I started ResourcED mainly to raise consciousness about what's happening, and this whole fabric of neural connections between restaurants and farms. Farmers are leading the whole regenerative movement in food production. But more than that, they are exemplars of what's possible. And at the moment, it was being paid for up until a month ago through chefs and independent restaurants. Ideas from more expensive restaurants trickle down. Think about organic food, which was first promoted by chefs and has now gone mainstream. Things like Greek yogurt and kale started in restaurants, and they really are a function of farms and that connection. They have made their way into everyday food culture and were going strong — until a month ago.
Will the coronavirus put an end to what has come to be known as farm-to-table dining?
The movement was at an adolescent stage. People were willing to go out of their way to spend more money on the kind of food farmers were producing. Restaurants and markets and the whole movement we call "farm-to-table" is based on a whole food chain that is now broken. It's a ruptured relationship, and a lot of what we are talking about is how are we going to eat post-Covid. You don't want to have Applebee's and processed food being the way out of this. Even if restaurants came back, they're not coming back 100%. Neither are markets. How can farmers pivot — what can they pivot into? They are not going into processed food.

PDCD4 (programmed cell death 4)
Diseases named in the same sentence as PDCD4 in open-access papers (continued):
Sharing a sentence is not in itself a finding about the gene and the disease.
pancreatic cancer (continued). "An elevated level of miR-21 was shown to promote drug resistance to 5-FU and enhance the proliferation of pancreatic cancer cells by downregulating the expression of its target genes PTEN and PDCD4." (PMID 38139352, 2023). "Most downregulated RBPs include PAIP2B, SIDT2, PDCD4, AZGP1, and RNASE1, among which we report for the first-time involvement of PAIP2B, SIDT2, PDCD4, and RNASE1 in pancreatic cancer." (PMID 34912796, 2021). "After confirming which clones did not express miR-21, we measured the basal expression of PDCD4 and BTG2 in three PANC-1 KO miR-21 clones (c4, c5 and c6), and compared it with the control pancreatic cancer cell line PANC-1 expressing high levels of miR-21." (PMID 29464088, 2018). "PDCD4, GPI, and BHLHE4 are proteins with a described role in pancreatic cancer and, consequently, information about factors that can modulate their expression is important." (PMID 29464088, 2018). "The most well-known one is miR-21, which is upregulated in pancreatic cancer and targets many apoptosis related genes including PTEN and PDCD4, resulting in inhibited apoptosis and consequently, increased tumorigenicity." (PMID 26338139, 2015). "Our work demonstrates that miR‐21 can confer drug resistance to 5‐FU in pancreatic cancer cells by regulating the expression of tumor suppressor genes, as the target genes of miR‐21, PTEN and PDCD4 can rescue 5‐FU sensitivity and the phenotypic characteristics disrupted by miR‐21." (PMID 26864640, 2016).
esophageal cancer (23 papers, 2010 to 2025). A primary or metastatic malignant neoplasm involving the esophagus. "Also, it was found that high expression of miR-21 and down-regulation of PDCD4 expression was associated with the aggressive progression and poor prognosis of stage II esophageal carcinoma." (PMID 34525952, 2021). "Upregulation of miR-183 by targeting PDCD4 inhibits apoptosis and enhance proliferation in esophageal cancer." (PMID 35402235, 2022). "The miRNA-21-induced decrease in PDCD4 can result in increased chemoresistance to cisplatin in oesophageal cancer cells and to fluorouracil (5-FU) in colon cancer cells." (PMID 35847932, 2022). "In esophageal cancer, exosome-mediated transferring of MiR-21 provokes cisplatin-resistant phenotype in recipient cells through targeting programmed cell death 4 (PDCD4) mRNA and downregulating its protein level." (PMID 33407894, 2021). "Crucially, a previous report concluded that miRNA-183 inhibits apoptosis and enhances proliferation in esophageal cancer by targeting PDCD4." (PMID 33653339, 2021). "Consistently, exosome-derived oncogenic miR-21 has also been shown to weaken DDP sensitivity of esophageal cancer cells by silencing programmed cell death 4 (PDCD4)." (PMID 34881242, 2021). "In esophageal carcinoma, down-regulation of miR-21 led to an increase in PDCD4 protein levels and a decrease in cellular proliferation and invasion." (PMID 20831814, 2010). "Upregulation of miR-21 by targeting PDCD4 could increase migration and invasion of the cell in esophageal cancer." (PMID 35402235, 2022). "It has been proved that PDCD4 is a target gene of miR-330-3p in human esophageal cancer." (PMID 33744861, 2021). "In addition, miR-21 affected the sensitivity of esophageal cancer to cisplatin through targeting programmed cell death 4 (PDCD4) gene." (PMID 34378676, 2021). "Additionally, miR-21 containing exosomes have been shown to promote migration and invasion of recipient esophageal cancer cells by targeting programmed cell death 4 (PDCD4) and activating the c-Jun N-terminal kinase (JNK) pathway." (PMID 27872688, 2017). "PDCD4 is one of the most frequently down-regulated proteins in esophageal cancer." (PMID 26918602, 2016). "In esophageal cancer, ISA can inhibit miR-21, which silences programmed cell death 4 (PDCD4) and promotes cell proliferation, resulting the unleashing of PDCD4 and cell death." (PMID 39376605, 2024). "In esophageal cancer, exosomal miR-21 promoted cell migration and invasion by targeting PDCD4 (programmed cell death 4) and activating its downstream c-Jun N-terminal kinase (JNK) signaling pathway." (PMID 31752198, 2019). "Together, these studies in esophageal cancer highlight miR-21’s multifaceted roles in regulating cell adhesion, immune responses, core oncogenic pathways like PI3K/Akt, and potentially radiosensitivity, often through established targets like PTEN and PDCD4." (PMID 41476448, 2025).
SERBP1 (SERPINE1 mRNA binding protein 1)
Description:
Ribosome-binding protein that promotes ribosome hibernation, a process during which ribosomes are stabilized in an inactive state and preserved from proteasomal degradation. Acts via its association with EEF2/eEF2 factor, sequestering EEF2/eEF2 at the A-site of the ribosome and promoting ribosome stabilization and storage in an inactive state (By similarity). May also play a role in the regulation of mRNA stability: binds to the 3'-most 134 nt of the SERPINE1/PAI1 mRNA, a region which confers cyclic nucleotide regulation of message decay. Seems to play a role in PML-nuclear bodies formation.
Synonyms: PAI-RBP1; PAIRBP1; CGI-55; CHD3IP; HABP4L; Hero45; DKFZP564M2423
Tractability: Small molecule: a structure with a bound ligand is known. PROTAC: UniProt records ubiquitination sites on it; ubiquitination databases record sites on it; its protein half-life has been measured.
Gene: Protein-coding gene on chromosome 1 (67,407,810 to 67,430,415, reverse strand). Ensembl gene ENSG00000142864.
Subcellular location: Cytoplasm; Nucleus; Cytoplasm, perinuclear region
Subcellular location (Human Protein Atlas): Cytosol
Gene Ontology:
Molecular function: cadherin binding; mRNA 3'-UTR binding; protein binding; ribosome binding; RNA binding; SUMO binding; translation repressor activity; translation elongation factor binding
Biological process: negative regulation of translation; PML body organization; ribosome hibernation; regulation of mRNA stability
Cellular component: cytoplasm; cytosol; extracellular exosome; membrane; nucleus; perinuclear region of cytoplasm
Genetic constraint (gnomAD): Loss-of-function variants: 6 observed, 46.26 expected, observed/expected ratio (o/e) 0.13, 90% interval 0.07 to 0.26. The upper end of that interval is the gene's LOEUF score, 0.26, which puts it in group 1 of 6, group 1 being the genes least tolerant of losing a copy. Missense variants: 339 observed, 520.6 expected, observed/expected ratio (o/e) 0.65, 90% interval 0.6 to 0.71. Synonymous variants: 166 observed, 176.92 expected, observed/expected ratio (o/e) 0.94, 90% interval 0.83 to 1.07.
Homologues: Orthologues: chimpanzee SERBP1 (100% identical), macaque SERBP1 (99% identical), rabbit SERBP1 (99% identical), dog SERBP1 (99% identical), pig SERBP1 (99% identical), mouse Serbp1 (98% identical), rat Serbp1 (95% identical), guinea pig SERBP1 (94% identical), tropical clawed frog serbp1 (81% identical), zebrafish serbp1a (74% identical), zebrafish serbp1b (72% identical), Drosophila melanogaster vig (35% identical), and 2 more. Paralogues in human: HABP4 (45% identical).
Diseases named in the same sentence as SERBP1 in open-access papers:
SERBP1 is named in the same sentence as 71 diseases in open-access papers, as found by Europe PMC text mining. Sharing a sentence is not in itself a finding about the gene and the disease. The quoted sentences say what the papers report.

The culture of restaurants became so powerful because people had time. Everyone was buried in the internet and social media, but in a restaurant you are forced to be in a community of people with food and that's very powerful in a world that doesn't slow down. Restaurants force you to slow down. Now it seems ridiculous because all we are doing is sitting at home being slowed.
Could the coronavirus produce any positive changes in Americans' relationship with food?
There are reports that are positive about people cooking more, but some are also buying more processed food. It's probably a mixed bag. Once people taste their own baked bread I don't think they can go back to plastic-wrapped bread. Once you have fresh-milled coffee, you don't go back to coffee my father had when he was growing up in freeze-dried cans.
Maybe there is a way to look at this moment and really reset our relationship with food. In our country, we have a very ill-defined and schizophrenic relationship with food, and maybe this moment allows us to connect with things that are important and come out of this in a positive way. I think restaurants are the leading light for that, and I hope we can still capture that post-Covid.